Implementation Superstructure and Equipment

Site Selection

Preparation and Analysis of Sites
Corentyne/ Essequibo/Mabaruma/Berbice (Demerara)








Implementation (Indicative Timing)
Implementation (Indicative Timing)



Definition of roads, feasibility studies

- -





- -



- ----m


- -

- -


- -




- -


- -

12 80

(See notes in the main text)

Total Investment and Maintenance (Excluding FS) Million Euro

Guyana Transport Sector Study


Final Report: Volume I Executive Summary

Table 0-2: Summary of Indicative TA Implementation Programme Components, In-
puts and Budget

Ref. Description Lead Agency Donor Total Cost
Assistance (Euro)
1 Regulation of Public and Urban Road Transport GCC Y 259,520

2 Waterways development (Restructuring of THD/ MARAD THD/MA- Y 2,427,000
Support) RAD
3 Rural Transport Study MOLG/RDC's Y 398,500
4 Legal and Regulatory Support MPW&C Y 410,500

5 Transport: Tourism Support Programme MPW&C/ Y 74,750
6 Demerara Harbour Bridge Study MPW&C Y 531,000

7 Development of Computerised Intermodal Transportation CTPU/WSG Y 451,750
System, Planning and Data Management including hard-
ware & software
8 Evaluation and Development of Transport Policies CTPU/WSG Y 236,000

9 Inter-institutional and Inter-disciplinary Coordination (Ca- CTPU/WSG Y 225,750
pacity Building Measures)
10 Enforcement of Road Traffic Laws and Regulations (Ca- GCC GP-TD Y 156,500
pacity Building Measures)
11 Flight Operations and Safety (Capacity Building Measure) GCAA Y 77,000

12 Redundancy Retraining Package (Capacity Building THD Y 21,250
13 Conceptual Urban Transport Plans for Main Cities CTPU/WSG Y 528,125

14 Support to Road Safety Unit WSG Y 662,000

15 Review of RMMS/Establishment of RA WSG Y 519,000

16 Support to Institutional Quality Control and Assurance WSG Y 102,250
17 Social and Environmental Monitoring of Investment and WSG Y 140,825
Maintenance Projects
Total Cost (Euro) 7,221,720
MPW&C Ministry of Public Works and Communications
MINTIC Ministry of Tourism,, Industry and Commerce
MOLG&RD Ministry of Local Government & Regional Development
RDC Regional Development Council
GCC Georgetown City Council
GP-TD Georgetown Police: Traffic Department
GCAA Guyana Civil Aviation Authority
WSG Work Services Group
MARAD Maritime Affairs Department
THD Transport and Harbours Dept.
CTPU Central Transport Planning Unit
Note: the Indicative TA Implementation Programme Components shown above should be regarded as
provisional, and would be refined further by Donors/GoG.

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Guyana: Transport Sector Study

Final Report: Volume I Executive Summary

0.5.1 Monitoring and Evaluation

The progress of the physical works implementation aspects of the Programme (such as road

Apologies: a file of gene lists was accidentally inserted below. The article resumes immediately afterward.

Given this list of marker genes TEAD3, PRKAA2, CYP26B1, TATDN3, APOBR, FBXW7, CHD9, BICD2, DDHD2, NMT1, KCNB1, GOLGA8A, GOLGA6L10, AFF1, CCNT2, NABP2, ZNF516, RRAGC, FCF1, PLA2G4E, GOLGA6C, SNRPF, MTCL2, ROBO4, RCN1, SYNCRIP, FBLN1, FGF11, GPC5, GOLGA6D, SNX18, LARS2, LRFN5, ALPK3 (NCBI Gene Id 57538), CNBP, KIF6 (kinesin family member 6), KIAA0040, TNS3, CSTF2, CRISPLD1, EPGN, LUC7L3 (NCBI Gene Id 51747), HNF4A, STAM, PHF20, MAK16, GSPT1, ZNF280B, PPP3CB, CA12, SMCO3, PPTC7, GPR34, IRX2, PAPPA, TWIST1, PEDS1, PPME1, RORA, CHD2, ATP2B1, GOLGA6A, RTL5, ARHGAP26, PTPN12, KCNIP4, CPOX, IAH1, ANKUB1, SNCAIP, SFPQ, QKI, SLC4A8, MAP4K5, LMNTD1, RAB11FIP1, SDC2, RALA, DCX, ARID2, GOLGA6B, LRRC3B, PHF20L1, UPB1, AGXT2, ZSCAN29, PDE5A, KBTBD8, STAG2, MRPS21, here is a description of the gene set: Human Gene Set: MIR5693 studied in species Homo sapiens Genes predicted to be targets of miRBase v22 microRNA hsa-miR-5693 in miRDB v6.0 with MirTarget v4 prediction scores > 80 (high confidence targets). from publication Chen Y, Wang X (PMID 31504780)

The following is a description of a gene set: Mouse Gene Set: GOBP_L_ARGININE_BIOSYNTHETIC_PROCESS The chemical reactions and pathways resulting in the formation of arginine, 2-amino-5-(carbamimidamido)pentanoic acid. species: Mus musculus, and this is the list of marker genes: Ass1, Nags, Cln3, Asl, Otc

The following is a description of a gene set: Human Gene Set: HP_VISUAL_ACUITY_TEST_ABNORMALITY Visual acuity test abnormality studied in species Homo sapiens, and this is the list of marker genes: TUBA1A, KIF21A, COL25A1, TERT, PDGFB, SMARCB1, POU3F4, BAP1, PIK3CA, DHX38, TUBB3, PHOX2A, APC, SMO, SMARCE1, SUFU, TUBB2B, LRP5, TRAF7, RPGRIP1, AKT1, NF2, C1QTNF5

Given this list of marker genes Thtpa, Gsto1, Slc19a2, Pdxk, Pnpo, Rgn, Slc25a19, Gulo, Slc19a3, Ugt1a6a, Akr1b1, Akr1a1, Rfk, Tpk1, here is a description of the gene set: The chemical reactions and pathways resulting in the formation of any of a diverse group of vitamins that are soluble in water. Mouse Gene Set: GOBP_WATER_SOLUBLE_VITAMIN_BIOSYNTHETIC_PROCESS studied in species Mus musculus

maintenance, Stelling construction) and supply contracts (such as vessel and navigation Aids
supply) can be monitored by conventional cost and budget monitoring systems. Monitoring
policy impacts is more difficult and will require careful (and possibly expensive) baseline
studies to establish the initial basis of comparison. Indicators of impacts will include meas-
urement of road conditions and long-run operating costs of the transport entities. Indicators
of impacts will include, for example, measurement of road conditions and traffic, and the
long-run operating costs of the transport entities such as the DHBC, CJIAC, etc.

0.6 Conclusions

The transport strategy outlined here are designed to address the problems of the transport
sector through a mixture of regulatory reform, measures to encourage competition and meas-
ures to ensure the long-term sustainability of transport sector infrastructure and equipment.
The policy also incorporates measures to reduce the environmental impact of transport op-
erations and to ease traffic congestion in Georgetown.

The proposals are in line with the general direction of government policy, but will need to be
ideally endorsed by Parliament and in respect of detail by the Ministry of Public Works and
Communications. In this respect, it is noted that MoF is currently negotiating with the IDB
the capability to borrow money for infrastructure maintenance. Implementation will involve
an extensive programme of institutional strengthening. The donor community can assist this
process with the provision of technical assistance and consulting services.

There is also an evident need to rehabilitate some elements of the transport infrastructure and
to construct some missing elements. The construction of the Berbice River Bridge is already
committed, but a portion of the main road network also requires some rehabilitation and it is
also necessary to carry out some Stelling infrastructure works and vessel replacement within
the ferry sector. The donor community may wish to consider funding some key elements of
the rehabilitation, construction and maintenance components; provided they are satisfied
both that progress is made on strategy implementation and that the institutional and financial
capacity to maintain the rehabilitated infrastructure is in place.

Regarding the Brazil and Venezuela roads, for instance, it is understood that, while govern-
ment would support studies (in the case of Venezuela to be done together with Venezuelan
private sector interests next year); GoG would also expect construction of both the Brazil
and Venezuela roads to be financed largely by the private sector.

XXVI Guyana: Transport Sector Study.....

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Guyana: Transport Sector Study